Parenting Styles and Their Effects on Your Children

No two parents raise their children the same way. But most fall within a few specific types of “parenting styles” that are easier to predict and understand. No matter what your style might be, it’s important to recognize how it might affect your children. 

With summer fast approaching, recognizing your personal parenting style is more important than ever. Your kids will be home more, and your schedule might change. So, how can you use your style to make the summer (and beyond) productive, peaceful, and positive for everyone? 

Let’s look at a few common parenting styles and how they can affect your children. If you notice any characteristics of your own style, use them to everyone’s advantage, and try to steer away from the “cons” of any particular style. 

The Love and Logic Style

One of the most popular parenting styles is “Love and Logic.” This style is largely based on letting your children grow and learn through their experiences and mistakes. It doesn’t mean you don’t offer guidance and support. But you use love and empathy to offer consequences for their actions. 

This style also allows children time to think about their actions before consequences occur, giving them the opportunity to “come clean” and take responsibility for negative actions. 

There are a few key components to this particular method, including: 

  • Never embarrassing your child for mistakes
  • Focusing on their strengths
  • Avoiding lectures
  • Listening

With Love and Logic, you can be attentive without being overbearing or dismissive. For many, it offers the best of both worlds. 

“Helicopter” Parenting

Have you ever been called a “helicopter” parent? Maybe your own spouse or partner has even brought it up before. 

Parents who fall into this category tend to hover over everything their children do. They rarely let their children make their own decisions, or they are so frightened about something happening to them they don’t allow their kids to be involved in much.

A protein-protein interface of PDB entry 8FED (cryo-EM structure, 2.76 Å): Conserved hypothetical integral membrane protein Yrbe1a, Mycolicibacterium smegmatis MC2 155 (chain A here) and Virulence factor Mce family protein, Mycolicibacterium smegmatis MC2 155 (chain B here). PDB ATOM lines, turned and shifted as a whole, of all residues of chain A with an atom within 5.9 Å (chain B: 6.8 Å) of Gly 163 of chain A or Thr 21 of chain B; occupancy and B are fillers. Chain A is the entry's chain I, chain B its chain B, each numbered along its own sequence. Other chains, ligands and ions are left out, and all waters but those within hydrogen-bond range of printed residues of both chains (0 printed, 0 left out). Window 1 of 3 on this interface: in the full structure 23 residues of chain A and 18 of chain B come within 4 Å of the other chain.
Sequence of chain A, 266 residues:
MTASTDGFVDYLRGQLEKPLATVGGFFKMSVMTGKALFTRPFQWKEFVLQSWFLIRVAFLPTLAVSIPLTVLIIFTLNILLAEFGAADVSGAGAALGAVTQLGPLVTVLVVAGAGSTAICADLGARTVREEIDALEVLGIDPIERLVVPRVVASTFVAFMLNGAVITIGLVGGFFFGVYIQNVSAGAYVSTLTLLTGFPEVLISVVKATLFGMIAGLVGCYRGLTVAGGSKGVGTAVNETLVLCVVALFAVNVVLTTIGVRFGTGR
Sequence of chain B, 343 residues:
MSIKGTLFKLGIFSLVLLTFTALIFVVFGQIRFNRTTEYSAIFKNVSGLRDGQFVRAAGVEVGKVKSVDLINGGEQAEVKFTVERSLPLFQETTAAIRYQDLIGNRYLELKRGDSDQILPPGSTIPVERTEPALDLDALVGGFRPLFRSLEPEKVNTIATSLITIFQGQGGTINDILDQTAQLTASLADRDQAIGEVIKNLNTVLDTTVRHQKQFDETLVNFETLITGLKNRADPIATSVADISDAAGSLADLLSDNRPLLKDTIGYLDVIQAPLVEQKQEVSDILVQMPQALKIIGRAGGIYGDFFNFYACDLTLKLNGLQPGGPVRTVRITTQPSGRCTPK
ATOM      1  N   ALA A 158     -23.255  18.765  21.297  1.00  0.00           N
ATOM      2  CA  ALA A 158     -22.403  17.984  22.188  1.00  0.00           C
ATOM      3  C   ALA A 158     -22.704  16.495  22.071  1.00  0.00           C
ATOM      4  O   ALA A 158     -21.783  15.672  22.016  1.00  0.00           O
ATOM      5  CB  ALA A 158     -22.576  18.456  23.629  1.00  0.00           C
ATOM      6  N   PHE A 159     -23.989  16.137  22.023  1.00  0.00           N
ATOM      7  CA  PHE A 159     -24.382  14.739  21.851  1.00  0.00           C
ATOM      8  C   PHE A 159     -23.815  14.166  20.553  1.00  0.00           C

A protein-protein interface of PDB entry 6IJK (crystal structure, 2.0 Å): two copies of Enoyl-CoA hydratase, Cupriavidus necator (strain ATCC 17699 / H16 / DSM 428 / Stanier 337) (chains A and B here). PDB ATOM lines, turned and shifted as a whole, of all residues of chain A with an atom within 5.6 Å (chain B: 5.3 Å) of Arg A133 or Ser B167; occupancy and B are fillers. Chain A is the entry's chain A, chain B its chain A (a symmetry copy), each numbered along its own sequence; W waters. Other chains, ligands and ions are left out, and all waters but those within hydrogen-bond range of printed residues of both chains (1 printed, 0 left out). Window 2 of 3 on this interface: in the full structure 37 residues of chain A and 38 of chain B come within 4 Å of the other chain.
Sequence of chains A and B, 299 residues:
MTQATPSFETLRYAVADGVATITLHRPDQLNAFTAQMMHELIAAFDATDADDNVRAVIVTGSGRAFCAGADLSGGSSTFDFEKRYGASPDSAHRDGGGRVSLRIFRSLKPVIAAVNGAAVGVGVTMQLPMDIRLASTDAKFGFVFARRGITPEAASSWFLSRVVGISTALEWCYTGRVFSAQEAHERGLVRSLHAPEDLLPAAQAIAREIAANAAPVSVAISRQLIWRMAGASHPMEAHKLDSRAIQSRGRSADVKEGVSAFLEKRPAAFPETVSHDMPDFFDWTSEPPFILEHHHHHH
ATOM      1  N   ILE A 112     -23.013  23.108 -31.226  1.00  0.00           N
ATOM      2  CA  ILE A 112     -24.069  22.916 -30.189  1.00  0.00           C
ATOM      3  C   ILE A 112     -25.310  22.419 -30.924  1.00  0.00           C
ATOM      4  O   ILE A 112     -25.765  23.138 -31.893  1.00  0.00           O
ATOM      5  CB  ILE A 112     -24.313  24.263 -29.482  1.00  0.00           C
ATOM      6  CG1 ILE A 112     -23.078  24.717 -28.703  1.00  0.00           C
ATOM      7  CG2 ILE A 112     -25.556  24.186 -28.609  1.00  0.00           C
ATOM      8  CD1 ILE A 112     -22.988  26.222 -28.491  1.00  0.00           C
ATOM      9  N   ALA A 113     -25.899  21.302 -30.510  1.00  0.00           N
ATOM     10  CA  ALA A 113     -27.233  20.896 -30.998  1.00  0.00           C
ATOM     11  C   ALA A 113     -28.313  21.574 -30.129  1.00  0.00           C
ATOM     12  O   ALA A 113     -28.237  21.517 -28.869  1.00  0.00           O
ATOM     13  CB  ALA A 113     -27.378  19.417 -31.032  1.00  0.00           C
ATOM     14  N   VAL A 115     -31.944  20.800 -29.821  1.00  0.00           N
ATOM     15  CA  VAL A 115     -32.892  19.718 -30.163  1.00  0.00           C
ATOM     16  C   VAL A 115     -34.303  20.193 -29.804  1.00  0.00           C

Helicopter parenting can keep your kids safe and secure. However, there’s a cost: it’s harder for them to learn on their own. Eventually, they might not know how to effectively handle a mistake, hardship, or rejection. 

This summer, as your children have more free time, try to loosen the reins a bit and “fly” a little further above the ground from your children. 

A Laissez-Faire Style

Wanting your children to be happy isn’t a bad thing, but that doesn’t mean you need to be uninvolved. A laissez-faire parent tends to “go with the flow” and lets their children do whatever they might want. 

Your kids might love that, of course. But, again, they aren’t learning how to handle hardships. Additionally, they might not do well in the future in school or at a job when they’re told what to do. 

Finding a balance between your children’s happiness and disciplining them effectively is crucial. It’s okay to be a bit more relaxed, though you still want to find a disciplinary and guidance style that works for you. 

Authoritarian Parenting

On the other side of the laissez-faire style of parenting is the authoritarian style. You might feel the need to be more structured and disciplinary— especially during the summer. Nevertheless, if your parenting style doesn’t allow for any flexibility, you could be doing yourself and your children a disservice. 

Authoritarian parenting, again, doesn’t really give children the chance to work things out for themselves. If they make a mistake, you might discipline them before they get a chance to even own up to it or work through their own consequences. 

While it’s important to guide your children and keep them responsible for their actions, too much authoritarianism in parenting can be harmful. 

There are other parenting styles, of course. There are also combinations to consider. Either way, keep in mind that the way you parent absolutely affects your children. When you think about that, it can be a little easier to reel in your extremes and find something a bit more balanced.